It’s always good to have a speedy option up your sleeve: whether that’s as a quick filler between more weighty titles, a chance game at lunchtime, or an opportune moment to get family and friends playing something at the end of the evening. Here are some of our favourite fast paced board games.
Onitama – Kirsty
The first of our fast paced board games is Onitama, a 2 player abstract strategy game which has a similar feel to chess. Unlike chess, however, Onitama can be played in 15 minutes.
In Onitama, each player has five pieces (a Master and four pawns). Players start on opposing sides of the board. There are five movement cards in play in any game. Each player starts with two of these cards face up in front of them. The other card is placed between the players facing the starting player.
Turns are simple. Players choose one of their pieces to move, as set out on one of the movement cards in front of them. Each card has several options for where a piece can be moved, but players can only choose one of these. After the player has moved their piece, they pass the card they used on to the other player and add the spare card to their hand.
A player wins either when they capture the opponent’s Master or by getting their Master to the starting space of their opponent’s Master. You capture a piece by landing on them with one of your own pieces, much as in chess.
Onitama is very streamlined, as your moves are determined by the movement cards you have. Your options are limited at the start, as your pieces can only move forward. The movement options then start to grow in the middle of the game, before shrinking down again towards the game. This gives the game a nice flow. The limited number of moves means that players don’t get stuck for too long deciding what to do next. Games of Onitama are over very quickly as a result. You may even be able to reset your pieces, set out cards and have a re-match before 30 minutes are up!
Harbour – Tom Harrod
The next of our favourite fast paced board games is Harbour. Designer Scott Almes is well-known for his successful series of Tiny Epic… games. They’re small-box offerings that fit in a lot of gameplay, despite their size. While Almes’ Harbour isn’t part of that series, it could earn its own endearment of ‘Tiny Epic Le Havre’.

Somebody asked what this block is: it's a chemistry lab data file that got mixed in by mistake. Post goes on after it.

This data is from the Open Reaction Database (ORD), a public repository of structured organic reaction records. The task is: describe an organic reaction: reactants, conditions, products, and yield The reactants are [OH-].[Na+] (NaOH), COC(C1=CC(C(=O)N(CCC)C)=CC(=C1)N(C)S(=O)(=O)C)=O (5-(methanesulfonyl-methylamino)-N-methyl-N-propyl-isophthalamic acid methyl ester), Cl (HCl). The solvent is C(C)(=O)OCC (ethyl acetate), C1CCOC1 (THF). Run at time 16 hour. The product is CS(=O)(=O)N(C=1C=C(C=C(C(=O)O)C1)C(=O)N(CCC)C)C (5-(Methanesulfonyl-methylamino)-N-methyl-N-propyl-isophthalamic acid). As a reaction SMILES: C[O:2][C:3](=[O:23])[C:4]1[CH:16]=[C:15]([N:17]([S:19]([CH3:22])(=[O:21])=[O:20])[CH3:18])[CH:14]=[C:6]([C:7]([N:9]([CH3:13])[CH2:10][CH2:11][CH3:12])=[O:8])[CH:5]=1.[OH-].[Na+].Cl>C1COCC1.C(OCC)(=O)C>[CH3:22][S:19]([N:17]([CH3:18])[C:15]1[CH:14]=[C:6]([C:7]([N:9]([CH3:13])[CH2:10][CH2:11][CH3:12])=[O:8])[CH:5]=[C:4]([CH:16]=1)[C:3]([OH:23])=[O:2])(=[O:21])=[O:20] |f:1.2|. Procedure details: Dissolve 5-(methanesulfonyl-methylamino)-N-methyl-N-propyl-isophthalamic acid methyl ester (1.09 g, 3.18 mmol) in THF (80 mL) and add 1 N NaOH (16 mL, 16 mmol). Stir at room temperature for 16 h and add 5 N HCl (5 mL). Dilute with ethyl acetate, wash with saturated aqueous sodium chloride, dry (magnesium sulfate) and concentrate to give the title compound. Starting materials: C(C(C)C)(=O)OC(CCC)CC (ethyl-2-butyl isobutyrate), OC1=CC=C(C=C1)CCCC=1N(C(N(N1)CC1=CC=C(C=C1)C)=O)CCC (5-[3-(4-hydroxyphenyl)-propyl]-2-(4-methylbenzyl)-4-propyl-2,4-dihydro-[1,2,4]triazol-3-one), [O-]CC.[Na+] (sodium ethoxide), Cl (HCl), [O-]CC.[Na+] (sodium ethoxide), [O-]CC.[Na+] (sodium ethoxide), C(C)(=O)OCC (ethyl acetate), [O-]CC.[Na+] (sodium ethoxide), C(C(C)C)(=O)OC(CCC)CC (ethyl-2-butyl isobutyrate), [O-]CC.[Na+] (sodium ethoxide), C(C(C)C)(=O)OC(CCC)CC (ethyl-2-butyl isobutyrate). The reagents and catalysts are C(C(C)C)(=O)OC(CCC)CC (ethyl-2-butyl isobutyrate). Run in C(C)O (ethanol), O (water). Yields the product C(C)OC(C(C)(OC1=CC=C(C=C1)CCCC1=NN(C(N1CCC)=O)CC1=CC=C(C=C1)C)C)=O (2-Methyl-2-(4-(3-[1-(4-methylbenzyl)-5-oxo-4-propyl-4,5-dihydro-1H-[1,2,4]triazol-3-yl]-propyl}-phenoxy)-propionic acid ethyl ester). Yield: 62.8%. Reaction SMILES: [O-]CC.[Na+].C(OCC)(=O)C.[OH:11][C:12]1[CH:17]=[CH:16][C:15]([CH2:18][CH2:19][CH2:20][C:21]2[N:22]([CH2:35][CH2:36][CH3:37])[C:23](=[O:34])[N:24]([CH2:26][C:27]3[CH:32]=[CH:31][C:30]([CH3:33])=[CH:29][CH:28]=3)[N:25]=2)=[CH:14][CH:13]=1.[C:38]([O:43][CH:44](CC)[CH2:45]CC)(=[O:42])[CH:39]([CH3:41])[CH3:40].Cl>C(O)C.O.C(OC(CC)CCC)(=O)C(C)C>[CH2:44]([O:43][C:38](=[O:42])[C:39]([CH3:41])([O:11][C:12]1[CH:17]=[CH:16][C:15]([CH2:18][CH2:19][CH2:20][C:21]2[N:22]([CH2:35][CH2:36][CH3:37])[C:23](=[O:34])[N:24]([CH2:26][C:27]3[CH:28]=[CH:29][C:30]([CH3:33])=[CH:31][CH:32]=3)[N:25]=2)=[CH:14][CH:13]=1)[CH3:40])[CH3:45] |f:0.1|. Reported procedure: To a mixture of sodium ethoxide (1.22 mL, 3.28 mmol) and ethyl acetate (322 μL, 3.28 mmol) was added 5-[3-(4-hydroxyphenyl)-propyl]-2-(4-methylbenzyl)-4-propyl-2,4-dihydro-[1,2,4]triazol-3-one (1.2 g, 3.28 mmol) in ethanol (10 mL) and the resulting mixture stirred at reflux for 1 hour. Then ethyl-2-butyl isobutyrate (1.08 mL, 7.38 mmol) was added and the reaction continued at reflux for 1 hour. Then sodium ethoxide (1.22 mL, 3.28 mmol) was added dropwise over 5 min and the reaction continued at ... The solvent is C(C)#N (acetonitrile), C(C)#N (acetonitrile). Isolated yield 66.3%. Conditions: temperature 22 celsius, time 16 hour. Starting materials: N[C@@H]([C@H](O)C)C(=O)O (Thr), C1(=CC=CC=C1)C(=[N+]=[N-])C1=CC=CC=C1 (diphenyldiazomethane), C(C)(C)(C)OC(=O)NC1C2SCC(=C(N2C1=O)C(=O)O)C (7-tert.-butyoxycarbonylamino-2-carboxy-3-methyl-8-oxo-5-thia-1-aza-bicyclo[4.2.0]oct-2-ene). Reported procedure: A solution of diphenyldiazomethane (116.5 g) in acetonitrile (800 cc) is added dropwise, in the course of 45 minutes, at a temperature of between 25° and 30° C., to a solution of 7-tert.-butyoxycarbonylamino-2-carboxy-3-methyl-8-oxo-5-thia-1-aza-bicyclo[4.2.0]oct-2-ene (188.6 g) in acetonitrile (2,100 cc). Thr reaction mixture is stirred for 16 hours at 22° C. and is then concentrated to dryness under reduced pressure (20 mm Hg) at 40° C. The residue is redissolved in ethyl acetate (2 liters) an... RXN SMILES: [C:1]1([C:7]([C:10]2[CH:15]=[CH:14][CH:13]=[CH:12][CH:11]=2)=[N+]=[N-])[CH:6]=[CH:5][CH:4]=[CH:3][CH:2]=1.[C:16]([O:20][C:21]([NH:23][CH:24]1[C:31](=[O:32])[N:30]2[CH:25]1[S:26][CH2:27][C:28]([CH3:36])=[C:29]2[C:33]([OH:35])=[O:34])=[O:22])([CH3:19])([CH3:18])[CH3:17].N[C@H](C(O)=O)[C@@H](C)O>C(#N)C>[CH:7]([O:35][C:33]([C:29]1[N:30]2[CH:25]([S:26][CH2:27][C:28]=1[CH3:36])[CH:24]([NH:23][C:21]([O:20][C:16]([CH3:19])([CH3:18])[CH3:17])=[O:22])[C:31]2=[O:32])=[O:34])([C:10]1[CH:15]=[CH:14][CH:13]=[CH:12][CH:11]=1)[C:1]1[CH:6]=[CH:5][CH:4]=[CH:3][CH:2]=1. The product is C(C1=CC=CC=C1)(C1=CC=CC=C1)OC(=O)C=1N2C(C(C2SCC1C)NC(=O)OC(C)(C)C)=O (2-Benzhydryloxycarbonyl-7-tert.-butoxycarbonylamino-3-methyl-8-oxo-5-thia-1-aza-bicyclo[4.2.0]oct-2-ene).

Harbour is a worker-placement resource-management game for 1-4 players. Witches, orcs, golems, mermaids and more frequent this whimsical port. Your aim is to construct four buildings from a public flop of cards. Buildings cost money. You earn money by collecting and trading fish, cattle, wood, and stone at the market. The market is a clever, dynamic, interactive mechanism. Timing is key; of course, you’ll want to sell your goods when the demand for them is high, as their selling price will be high too. But when anyone sells to the market, that resource’s value plummets, pushing the other goods up in value…
The trick, then, is figuring out how to earn resources. You do this by sending your worker to a vacant building card, and partaking in its exchange action. You have your own player mat, which tracks your quantity of each type of goods. You’ll flit back and forth between buildings, trading. Then, once you have enough goods and their selling value suits, you can flog them to buy a building card (worth points).
Once you have buildings of your own, other players can still visit them, but at a cost. They have to pay the building owner one of their resources! Harbour is like Le Havre’s younger sibling. You’re managing resources (but not upgrading them). You have one worker (but you never feed them!) You’re spending resources to buy building cards (worker placement spots). Another difference? Harbour lasts 30-45 minutes. It’s pace-driven; once someone buys their fourth card, the round ends. The player whose buildings are worth the most points wins!
Arboretum – Nathan
Our family enjoys strategy games that have a visual appeal, often favouring those with a real-world theme as opposed to sci fi or fantasy. Last year, we stumbled across Arboretum by Renegade Games and have not been disappointed. Do not let the theme put you off. Creating your own collection of trees sounds very gentle and hardly cutthroat. This card-based game for 2-4 players may only take 20 minutes, but it contains plenty of analysis and strategy.